The developing world represents the best chance of growth for large internet companies, and today, one of the very biggest set out its strategy for how it plans to tackle that.
“We’ve made huge strides together over the past decade – but there’s more work to do to make the internet accessible, affordable and useful for every African. Today, I’m excited to reaffirm our commitment to the continent through an investment of US$1 billion over five years to support Africa’s digital transformation, to cover a range of initiatives from improved connectivity to investment in startups,” said Pichai.
According to him, this is in addition to Google’s existing support through the Google for Startups Accelerator Africa, which has helped more than 80 African startups with equity-free finance, working space and access to expert advisors over the last three years. The subsea cable is set to cut across South Africa, Namibia, Nigeria and St Helena, connecting Africa and Europe.
According to Managing Director for Google in Africa, Nitin Gajria, it will provide approximately 20 times more network capacity than the last cable built to serve Africa. It is projected to create about 1.7 million jobs in Nigeria and South Africa by 2025 as the digital economy grows.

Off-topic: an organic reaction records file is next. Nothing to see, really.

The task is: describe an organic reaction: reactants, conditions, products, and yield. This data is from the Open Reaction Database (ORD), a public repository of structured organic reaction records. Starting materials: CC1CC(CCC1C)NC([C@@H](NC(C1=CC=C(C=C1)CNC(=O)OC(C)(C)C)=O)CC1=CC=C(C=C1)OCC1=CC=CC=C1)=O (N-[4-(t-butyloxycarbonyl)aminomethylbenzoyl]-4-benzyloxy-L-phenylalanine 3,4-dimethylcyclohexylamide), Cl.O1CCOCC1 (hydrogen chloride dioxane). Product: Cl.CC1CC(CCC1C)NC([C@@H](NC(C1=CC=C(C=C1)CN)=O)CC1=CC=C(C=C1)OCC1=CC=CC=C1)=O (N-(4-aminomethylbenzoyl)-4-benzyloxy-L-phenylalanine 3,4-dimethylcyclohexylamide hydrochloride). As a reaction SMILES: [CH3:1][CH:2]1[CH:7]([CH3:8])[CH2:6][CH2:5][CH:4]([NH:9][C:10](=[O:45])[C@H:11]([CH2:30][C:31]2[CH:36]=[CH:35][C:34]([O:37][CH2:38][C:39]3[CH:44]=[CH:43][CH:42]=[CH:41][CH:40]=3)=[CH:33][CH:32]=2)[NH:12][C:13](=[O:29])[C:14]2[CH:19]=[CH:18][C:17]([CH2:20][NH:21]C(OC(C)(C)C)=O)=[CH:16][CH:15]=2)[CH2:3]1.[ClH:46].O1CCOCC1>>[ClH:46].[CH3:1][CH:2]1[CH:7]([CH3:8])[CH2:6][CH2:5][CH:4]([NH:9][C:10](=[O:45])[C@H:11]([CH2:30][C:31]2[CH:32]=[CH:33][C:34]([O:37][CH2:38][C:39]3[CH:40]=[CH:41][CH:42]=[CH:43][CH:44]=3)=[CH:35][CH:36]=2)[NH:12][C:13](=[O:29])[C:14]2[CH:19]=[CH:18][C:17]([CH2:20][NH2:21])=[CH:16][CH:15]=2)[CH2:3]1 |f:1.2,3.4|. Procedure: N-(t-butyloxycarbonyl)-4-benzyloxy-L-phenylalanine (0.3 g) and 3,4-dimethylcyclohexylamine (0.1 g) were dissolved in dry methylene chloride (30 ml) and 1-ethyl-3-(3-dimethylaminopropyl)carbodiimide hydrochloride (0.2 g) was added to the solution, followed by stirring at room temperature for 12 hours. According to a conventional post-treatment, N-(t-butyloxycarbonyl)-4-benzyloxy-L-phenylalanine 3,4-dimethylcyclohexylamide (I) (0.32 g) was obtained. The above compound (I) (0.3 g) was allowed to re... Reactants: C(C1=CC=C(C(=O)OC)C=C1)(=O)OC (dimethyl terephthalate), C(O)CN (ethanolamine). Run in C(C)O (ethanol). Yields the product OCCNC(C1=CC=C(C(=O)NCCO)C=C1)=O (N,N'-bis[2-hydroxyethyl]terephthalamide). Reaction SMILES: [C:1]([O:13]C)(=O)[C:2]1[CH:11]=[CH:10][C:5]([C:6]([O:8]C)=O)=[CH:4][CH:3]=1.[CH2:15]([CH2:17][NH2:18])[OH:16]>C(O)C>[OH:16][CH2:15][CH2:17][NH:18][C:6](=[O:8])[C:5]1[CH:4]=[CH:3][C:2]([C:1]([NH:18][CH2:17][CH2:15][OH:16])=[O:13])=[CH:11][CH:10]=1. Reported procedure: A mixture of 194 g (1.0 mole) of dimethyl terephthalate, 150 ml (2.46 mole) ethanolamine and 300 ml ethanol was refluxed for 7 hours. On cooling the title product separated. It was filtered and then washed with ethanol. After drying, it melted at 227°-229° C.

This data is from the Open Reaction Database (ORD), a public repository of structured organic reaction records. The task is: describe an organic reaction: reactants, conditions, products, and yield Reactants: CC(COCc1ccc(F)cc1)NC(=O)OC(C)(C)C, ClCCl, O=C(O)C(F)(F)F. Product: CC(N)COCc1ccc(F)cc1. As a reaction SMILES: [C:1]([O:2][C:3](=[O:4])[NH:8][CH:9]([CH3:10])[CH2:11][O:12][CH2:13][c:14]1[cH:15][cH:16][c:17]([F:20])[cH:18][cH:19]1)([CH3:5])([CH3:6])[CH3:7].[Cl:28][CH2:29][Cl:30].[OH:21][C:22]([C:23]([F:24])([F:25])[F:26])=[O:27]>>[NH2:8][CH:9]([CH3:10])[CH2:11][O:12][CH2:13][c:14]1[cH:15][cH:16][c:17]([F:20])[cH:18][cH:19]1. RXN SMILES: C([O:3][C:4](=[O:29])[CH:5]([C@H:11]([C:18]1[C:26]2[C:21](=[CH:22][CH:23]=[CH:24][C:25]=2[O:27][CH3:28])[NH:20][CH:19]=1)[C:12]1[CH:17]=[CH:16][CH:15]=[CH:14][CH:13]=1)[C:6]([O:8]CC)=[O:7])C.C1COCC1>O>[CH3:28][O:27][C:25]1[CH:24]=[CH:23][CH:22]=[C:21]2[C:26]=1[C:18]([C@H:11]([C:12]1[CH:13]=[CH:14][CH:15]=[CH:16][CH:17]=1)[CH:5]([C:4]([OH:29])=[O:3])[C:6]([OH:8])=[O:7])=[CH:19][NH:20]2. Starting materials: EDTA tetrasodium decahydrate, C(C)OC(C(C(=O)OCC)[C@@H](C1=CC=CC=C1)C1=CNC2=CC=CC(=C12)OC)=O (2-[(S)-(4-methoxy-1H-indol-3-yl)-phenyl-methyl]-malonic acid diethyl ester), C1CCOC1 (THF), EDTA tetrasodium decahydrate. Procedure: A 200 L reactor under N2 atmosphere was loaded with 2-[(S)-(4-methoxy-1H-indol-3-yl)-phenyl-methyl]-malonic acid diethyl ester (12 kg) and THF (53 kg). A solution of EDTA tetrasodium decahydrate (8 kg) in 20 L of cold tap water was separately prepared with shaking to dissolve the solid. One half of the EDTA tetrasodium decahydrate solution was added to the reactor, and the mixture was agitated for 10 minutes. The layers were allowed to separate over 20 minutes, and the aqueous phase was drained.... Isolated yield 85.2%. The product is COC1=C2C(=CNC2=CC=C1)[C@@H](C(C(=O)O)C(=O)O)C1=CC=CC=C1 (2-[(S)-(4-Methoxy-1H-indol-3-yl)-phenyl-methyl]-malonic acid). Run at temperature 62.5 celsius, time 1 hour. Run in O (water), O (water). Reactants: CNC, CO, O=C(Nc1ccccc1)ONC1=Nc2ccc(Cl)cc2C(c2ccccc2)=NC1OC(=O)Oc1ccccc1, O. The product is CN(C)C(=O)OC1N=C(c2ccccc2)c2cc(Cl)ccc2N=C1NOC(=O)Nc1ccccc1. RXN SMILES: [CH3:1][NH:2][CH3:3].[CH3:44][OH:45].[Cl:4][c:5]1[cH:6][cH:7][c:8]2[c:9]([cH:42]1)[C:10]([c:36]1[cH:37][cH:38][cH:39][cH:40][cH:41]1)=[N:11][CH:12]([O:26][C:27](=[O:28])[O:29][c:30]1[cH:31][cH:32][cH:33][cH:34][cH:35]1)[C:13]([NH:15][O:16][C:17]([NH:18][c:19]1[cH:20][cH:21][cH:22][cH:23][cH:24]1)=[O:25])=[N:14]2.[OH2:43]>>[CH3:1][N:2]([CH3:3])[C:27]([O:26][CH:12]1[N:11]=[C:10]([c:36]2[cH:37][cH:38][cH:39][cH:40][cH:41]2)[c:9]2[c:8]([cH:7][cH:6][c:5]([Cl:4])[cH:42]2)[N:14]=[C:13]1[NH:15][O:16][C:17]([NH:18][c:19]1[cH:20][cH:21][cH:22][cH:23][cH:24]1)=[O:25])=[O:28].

Google further announced the launch of the Africa Investment Fund, where it will invest US$50 million in start-ups across the continent providing them with access to Google’s employees, network, and technologies to help them build meaningful products for their communities.
It will additionally disburse US$10 million in low-interest loans to small businesses in Nigeria, Ghana, Kenya and South Africa in order to alleviate hardships brought about by the Covid pandemic.
Google is bringing venture capital into the continent. The fund might work in a similar fashion as the Google for Startups Accelerator programme.
Although Africa has a Big Four (Nigeria, Kenya, South Africa and Egypt) in terms of startup and venture capital activity on the continent, the accelerator has made sure to accept applications from startups in less-funded and overlooked regions. These countries include Algeria, Botswana, Cameroon, Ivory Coast, Ethiopia, Ghana, Morocco, Rwanda, Senegal, Tanzania, Tunisia, Uganda and Zimbabwe.
Founded in September 1998 by Larry Page and Sergey Brin, Google is considered as one of the Big Five information technology companies alongside Amazon, Apple, Facebook and Microsoft. Google specializes in internet cloud services, software and hardware as well as online advertising technologies.